Rossies no longer lightweights
ONLY in Ulster has the serious stuff commenced, Donegal and Monaghan having staggered over their first championship hurdles, and now on course, it would seem, for an Ulster decider.
Both will be aware, however, of the old maxim that there’s many a slip twixt cup and the lip, and that the road to the final is strewn with hidden pitfalls.
Donegal face the rigours of a journey to the Athletic Grounds to face a hostile Armagh in a high intensity quarter-final, where exchanges will not be of the powder-puff variety. The winners advance to the semi-final against either Derry or Down.
It’s a journey fraught with danger, a much steeper climb to the Ulster summit than that facing Monaghan, who will be clear favourites to survive their semi-final clash against Fermanagh.
Nor might the outright winner escape an eventual clash with one of the Ulster vanquished. Tyrone and Cavan may be subdued just now, but they have not been killed off, and the two will be a different kettle of fish later in the competition.
Everyone wants to see Dublin removed from the cosiness of their virtual home ground in Croke Park, but the complaints seem to come only from supporters of their opponents rather than the opponents themselves, most of whom have expressed a liking for playing at headquarters. Thus they hosted Longford on Sunday with the predictable outcome. No one in Leinster is ready yet to threaten Dublin’s fortress.
Clare and Tipperary are already on the road in Munster, but the big guns of the province have yet to roar. Who though expects anything but a Kerry win?
In Connacht, there’s a jauntiness about Roscommon’s climb back into the limelight that suggests earnest progress. Steady rather than spectacular improvement marked their ascent from Division 3 to Division 1 football these last couple of years.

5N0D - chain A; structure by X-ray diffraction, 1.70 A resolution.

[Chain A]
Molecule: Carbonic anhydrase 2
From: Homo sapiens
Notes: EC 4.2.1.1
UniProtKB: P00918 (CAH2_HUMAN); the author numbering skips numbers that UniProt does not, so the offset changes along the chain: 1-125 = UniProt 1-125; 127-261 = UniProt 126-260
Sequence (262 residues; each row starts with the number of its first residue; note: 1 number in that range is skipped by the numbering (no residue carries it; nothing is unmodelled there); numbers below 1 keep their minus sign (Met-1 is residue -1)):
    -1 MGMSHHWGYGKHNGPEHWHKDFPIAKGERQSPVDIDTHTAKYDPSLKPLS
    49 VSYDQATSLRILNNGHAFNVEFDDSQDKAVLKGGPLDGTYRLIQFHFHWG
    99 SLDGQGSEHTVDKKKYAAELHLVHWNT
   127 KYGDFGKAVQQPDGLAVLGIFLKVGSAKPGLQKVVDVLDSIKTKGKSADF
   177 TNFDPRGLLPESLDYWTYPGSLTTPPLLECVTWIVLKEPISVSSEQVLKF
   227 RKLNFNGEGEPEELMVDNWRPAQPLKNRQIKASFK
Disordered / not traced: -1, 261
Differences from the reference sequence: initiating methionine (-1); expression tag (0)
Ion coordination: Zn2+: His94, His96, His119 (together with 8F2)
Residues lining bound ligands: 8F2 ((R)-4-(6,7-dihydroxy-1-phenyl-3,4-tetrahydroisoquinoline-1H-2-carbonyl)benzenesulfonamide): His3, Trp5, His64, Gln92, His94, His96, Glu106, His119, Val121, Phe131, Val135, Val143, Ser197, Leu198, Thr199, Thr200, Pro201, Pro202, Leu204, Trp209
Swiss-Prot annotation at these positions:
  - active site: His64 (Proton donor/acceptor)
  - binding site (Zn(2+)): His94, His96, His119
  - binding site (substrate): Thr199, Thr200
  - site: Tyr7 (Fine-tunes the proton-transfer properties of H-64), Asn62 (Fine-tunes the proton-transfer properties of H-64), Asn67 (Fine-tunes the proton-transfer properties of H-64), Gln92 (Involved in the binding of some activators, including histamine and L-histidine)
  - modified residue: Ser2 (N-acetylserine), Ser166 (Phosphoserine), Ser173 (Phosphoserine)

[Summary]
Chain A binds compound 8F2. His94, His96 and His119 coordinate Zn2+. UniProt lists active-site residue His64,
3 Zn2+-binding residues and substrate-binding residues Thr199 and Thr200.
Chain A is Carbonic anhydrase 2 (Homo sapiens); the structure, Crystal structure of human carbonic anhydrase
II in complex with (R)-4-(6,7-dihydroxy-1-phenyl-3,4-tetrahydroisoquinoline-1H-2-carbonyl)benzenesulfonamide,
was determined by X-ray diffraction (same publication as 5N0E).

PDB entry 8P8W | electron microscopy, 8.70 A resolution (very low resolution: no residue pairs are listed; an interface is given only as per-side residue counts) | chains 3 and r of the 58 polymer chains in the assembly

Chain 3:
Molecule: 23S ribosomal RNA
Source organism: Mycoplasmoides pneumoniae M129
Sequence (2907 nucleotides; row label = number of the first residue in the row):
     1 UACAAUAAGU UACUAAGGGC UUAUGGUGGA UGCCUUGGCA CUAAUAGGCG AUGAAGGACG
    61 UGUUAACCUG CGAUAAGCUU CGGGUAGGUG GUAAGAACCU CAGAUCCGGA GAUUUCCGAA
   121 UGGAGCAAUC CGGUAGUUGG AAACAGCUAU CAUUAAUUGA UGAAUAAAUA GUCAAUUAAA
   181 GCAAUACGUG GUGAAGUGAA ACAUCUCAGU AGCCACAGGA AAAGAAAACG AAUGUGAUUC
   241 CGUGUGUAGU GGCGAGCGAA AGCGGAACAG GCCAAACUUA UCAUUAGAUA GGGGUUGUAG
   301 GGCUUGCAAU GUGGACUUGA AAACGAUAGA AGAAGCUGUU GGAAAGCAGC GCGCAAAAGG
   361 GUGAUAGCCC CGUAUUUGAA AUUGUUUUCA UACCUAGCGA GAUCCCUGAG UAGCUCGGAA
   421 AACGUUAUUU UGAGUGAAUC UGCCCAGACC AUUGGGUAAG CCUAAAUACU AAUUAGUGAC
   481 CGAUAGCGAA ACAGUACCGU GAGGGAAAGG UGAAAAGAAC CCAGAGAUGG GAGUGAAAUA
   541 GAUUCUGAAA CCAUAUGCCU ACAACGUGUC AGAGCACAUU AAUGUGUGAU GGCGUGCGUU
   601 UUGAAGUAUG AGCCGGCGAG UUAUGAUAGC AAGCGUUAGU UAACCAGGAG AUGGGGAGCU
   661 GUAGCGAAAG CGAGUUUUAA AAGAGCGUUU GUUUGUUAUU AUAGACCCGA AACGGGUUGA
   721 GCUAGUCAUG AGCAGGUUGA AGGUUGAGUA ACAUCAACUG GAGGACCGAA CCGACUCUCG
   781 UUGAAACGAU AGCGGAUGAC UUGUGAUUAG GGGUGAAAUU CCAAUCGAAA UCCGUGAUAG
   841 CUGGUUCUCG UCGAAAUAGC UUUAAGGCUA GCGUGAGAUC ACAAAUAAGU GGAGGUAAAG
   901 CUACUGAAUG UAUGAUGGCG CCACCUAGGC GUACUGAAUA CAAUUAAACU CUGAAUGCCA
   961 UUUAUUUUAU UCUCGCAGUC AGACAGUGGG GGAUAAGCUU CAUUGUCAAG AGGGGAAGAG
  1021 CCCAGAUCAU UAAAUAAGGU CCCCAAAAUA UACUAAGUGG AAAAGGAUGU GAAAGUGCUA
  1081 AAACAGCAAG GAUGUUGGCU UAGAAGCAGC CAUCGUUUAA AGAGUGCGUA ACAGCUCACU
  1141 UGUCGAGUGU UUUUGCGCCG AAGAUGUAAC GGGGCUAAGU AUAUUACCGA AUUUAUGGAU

Their solid achievements reflect an intensity that lights up their confidence. They run hard at defences and in full flow are difficult to check. No longer dismissed as lightweights, Roscommon are now seen as worthy pretenders to Mayo’s title.
In Ruislip they played sensibly on a ground that holds no favours for visitors. James Horan in his first year was dragged into extra time in that venue and it took all the skills of Andy Moran to come to his rescue. Last year in Hyde Park the very same Andy was called on to steer Mayo out of the morass.
The goal of Roscommon this year is to capture the Nestor Cup for the first time since 2010. It’s a realistic yardstick they have set themselves. Their star full-forward Senan Kilbride says that the province is a bit more open this year in that the serious challengers have all a bit more belief that they can win it.
“But until somebody does Mayo are still favourites,” he says.
In what sort of form Mayo find themselves we’ll not know until they step out in Pearse Stadium on Sunday week for a battle with their old adversary. No sense of excitement is emanating from the camp. Aidan O’Shea in an interview with a national newspaper last week betrayed the faintest hint of a more defensive-orientated Mayo this season.
Like all team spokesmen, of course, he talked up the opposition, expecting Galway to be more ‘streetwise’ this year, more defensive, to be stronger at midfield and better prepared for the semi-final than they have been for the last while.